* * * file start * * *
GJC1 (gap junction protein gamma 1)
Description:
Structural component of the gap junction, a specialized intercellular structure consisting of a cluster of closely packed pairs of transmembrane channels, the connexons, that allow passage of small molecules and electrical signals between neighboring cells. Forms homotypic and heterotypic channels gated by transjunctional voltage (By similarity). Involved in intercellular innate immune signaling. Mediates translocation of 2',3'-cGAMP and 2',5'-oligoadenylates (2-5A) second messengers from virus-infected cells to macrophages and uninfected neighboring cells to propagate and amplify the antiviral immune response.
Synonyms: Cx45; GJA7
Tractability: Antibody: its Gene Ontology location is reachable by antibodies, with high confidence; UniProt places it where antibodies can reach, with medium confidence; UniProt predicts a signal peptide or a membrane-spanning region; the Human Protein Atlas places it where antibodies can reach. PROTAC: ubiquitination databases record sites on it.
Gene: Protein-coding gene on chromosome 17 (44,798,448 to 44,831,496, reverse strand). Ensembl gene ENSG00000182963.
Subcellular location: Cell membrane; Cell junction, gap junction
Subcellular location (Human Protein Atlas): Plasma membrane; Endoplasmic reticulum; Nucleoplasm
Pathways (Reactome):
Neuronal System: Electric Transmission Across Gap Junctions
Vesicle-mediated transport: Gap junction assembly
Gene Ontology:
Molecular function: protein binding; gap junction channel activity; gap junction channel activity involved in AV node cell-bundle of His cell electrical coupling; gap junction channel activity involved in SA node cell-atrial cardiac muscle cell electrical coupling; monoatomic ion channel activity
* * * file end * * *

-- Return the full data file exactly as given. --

GJC1 (gap junction protein gamma 1)
Description:
Structural component of the gap junction, a specialized intercellular structure consisting of a cluster of closely packed pairs of transmembrane channels, the connexons, that allow passage of small molecules and electrical signals between neighboring cells. Forms homotypic and heterotypic channels gated by transjunctional voltage (By similarity). Involved in intercellular innate immune signaling. Mediates translocation of 2',3'-cGAMP and 2',5'-oligoadenylates (2-5A) second messengers from virus-infected cells to macrophages and uninfected neighboring cells to propagate and amplify the antiviral immune response.
Synonyms: Cx45; GJA7
Tractability: Antibody: its Gene Ontology location is reachable by antibodies, with high confidence; UniProt places it where antibodies can reach, with medium confidence; UniProt predicts a signal peptide or a membrane-spanning region; the Human Protein Atlas places it where antibodies can reach. PROTAC: ubiquitination databases record sites on it.
Gene: Protein-coding gene on chromosome 17 (44,798,448 to 44,831,496, reverse strand). Ensembl gene ENSG00000182963.
Subcellular location: Cell membrane; Cell junction, gap junction
Subcellular location (Human Protein Atlas): Plasma membrane; Endoplasmic reticulum; Nucleoplasm
Pathways (Reactome):
Neuronal System: Electric Transmission Across Gap Junctions
Vesicle-mediated transport: Gap junction assembly
Gene Ontology:
Molecular function: protein binding; gap junction channel activity; gap junction channel activity involved in AV node cell-bundle of His cell electrical coupling; gap junction channel activity involved in SA node cell-atrial cardiac muscle cell electrical coupling; monoatomic ion channel activity